The algorithm’s aptitude to learn about his behavior was matched by his ability to learn about how every interaction influenced the outcome of what he consumed. Having awareness of the reminders about how he felt when his attention was hijacked and challenging his unconscious distorted thoughts that bubbled to his mind from mindless consumption relieved some of his attempts at escaping reality. His distorted thoughts derived from the algorithm dulled his worldview, providing a false sense of reality and self through the exploitation of his biological vulnerabilities. Being naturally avoidant of the offline world, he retaliated and succumbed to following through by avoiding the online world, as his own algorithms evolved through natural selection were no match for the emotionless, psychopathic algorithms evolved through synthetic selection.
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One of the most disgraceful interactions that has been normalized in the world of tech is being treated like a statistic when hunting for a new role. There are companies that pride themselves in caring about their employees, customers and boasting about their great culture yet have no regard for future employees. Those who have been laid off, fired or quit find themselves anxiety ridden, spending hours filling out applications, crafting a cover letter, uploading CVs, only to be met with complete silence. The applicants are left in a state of uncertainty, being told that they ‘may’ receive a reply if there is a match yet they never hear back. There are those who have visas close to expiration yet no consideration is taken into account.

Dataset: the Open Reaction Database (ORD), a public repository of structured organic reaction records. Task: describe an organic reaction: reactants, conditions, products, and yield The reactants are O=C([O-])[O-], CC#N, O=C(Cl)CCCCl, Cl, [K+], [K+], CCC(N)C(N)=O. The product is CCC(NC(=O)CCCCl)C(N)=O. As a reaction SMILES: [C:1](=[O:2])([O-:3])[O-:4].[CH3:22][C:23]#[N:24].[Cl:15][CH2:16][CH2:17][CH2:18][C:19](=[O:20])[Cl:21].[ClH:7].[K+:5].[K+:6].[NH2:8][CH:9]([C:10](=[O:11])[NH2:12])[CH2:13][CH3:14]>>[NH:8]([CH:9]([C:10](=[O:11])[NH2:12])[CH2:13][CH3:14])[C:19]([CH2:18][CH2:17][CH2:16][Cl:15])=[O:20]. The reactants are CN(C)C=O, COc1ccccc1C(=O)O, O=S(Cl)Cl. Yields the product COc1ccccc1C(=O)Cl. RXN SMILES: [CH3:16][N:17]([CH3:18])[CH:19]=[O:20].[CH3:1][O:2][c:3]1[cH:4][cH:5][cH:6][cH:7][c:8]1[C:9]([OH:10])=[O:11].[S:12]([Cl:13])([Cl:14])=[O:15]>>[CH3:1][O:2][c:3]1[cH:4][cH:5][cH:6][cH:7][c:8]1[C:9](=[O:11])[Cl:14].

Roles are uploaded to LinkedIn, made available, and then closed without warning. There are roles that linger on for months, disappear, and then reappear a few days later. We exerted effort into applying for these roles only to find that they were never available in the first place. There are roles that are filled internally without notice. There are roles that are advertised but are not available when filled out. There are roles that are only available for the sole purpose of filling up their talent pool.
None of these interactions are fed back to the user. They’re left dealing with elevated levels of anxiety and cognitive distortions from such a lack of consideration for the user experience. Ghosting is a form of psychopathy, and keeping those in desperate need in a state of uncertainty without providing closure is a form of illusive design.
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- Harari, Y.N. (2015). Homo Deus: A Brief History of Tomorrow. New York, NY: Harper Perennial, p.436.
- Silberling, A. (2023). Unicorn social app IRL to shut down after admitting 95% of its users were fake. [online] TechCrunch. Available at: https://techcrunch.com/2023/06/26/irl-shut-down-fake-users/.
- Norman, D. (2002). The Design of Everyday Things. [online] Basic Books, p262. Available at: https://www.goodreads.com/book/show/840.The_Design_of_Everyday_Things [Accessed 21 Jan. 2023].
- Norman, D. (2002). The Design of Everyday Things. [online] Basic Books, p241. Available at: https://www.goodreads.com/book/show/840.The_Design_of_Everyday_Things [Accessed 21 Jan. 2023].